While on our vacation last week I enjoyed streaming a movie each night on my Kindle Fire; I used three different services, as they all offer unique and interesting titles. I'll be reviewing the films over the coming days, along with sharing photos from our trip!
First up was THE DIAMOND WIZARD (1954), known in the UK simply as THE DIAMOND, which I watched via Amazon Prime.
THE DIAMOND WIZARD stars Dennis O'Keefe as a U.S. Treasury agent in London, where he works with Scotland Yard to break up a counterfeit diamond ring. The movie was a rare directing credit for O'Keefe, who also helped create the story; Montgomery Tully also worked on directing the film.
BUCCANEER'S GIRL and THUNDER ON THE HILL).
Joe and Mac are friendly rivals for Joe's old flame, lovely Marline (Margaret Sheridan, I, THE JURY and ONE MINUTE TO ZERO). In one of those "only in the movies" amazing coincidences, Marline's father has disappeared and may have something to do with the nefarious goings-on.
Mac eventually realizes that his efficient assistant, Sgt. Smith (Ann Gudrin of TERROR STREET), might be worth a second look, so it seems that everyone will be nicely paired off after the end credits roll.
The movie has plenty of great British atmosphere, with double-decker busses rolling past in the background while the characters walk down the streets of London. There's an absolutely fantastic chase scene involving one of the London Underground's grand old wooden escalators, sure to warm the heart of anyone who loves the Tube. Just watching that scene made me long to return to one of my very favorite places.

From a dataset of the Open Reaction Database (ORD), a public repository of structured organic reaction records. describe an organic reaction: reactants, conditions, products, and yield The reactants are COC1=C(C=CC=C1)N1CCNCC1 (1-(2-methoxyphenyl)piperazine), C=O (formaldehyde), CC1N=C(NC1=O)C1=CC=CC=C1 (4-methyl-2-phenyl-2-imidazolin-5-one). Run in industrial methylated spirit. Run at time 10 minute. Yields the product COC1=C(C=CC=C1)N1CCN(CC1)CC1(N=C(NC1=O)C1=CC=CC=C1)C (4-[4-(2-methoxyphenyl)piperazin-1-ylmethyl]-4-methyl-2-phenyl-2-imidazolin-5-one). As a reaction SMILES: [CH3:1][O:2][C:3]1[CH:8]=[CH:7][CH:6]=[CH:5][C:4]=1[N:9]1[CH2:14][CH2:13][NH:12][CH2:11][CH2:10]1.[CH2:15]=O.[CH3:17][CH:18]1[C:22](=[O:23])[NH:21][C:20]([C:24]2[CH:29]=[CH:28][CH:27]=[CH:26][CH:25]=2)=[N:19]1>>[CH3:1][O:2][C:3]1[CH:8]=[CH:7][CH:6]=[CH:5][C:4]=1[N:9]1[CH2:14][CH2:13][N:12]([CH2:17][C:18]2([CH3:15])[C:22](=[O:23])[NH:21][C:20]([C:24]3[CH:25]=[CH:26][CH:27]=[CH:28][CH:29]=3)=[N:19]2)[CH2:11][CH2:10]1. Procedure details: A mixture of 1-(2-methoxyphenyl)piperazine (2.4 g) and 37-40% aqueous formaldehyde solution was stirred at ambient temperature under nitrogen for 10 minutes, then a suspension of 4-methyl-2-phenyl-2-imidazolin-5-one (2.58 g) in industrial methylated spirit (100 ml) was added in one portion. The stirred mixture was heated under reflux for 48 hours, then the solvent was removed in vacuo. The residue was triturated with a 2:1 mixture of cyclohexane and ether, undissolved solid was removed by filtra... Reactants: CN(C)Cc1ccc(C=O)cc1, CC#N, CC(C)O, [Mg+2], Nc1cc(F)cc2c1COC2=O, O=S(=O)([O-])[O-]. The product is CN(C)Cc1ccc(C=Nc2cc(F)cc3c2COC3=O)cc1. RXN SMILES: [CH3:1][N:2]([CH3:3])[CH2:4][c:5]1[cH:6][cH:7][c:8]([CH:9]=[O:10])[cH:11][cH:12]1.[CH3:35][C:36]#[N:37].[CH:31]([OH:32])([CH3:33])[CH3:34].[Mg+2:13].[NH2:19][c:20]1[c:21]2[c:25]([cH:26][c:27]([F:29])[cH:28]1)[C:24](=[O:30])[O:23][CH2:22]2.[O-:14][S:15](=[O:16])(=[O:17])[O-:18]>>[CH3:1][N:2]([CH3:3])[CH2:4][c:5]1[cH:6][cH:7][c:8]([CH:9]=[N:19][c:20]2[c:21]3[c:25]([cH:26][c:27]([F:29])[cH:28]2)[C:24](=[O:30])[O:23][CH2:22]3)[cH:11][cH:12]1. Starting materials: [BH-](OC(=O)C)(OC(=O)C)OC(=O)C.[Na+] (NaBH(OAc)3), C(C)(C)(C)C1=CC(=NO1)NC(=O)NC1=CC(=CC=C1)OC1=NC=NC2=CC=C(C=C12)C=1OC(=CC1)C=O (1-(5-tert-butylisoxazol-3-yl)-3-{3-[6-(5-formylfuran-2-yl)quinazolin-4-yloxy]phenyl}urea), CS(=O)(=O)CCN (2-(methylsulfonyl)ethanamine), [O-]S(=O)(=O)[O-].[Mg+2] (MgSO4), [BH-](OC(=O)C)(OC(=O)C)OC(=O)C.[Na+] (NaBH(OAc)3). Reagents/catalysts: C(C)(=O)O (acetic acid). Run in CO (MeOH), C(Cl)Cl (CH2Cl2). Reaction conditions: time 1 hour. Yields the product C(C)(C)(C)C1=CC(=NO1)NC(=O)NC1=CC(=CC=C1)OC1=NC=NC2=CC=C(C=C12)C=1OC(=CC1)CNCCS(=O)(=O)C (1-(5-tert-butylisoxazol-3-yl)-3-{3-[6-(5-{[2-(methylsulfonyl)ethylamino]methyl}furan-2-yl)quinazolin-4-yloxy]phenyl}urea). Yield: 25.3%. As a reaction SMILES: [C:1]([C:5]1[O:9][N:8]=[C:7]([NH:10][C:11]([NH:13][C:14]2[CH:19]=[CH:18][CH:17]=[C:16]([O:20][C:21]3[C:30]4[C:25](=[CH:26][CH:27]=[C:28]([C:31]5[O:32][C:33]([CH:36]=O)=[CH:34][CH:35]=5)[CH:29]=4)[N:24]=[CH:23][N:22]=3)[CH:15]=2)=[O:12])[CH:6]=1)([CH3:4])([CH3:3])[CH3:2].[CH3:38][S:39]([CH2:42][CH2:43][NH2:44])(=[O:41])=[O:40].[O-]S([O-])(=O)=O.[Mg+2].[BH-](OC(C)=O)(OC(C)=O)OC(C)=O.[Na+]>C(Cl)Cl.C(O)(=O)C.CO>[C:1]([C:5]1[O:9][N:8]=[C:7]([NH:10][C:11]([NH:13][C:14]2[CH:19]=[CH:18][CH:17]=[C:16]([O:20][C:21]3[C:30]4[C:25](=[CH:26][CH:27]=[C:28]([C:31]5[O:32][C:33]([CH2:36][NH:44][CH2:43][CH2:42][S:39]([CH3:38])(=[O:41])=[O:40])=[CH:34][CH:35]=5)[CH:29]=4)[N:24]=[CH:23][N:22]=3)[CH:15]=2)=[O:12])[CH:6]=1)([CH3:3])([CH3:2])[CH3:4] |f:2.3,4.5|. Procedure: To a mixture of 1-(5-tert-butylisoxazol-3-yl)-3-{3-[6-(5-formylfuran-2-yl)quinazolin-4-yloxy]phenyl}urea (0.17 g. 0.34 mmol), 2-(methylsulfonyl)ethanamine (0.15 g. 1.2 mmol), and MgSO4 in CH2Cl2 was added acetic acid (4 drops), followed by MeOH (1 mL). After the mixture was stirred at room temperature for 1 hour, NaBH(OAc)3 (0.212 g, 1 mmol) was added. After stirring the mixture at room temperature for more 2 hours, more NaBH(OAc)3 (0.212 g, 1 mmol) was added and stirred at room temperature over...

You may have seen it all a million times before, but the congenial cast, the crime story with dashes of humor and romance, and the London setting all made this film a winner for me, quite a pleasant way to spent 83 minutes. In recent months I've thoroughly enjoyed seeing a number of early '50s films made in Britain with American lead actors, and this was another fun title.
THE DIAMOND WIZARD is a black and white film, originally shot in 3D by Arthur Graham. The supporting cast includes Alan Wheatley, Paul Hardtmuth, Francis De Wolff, Eric Berry, and Cyril Chamberlain.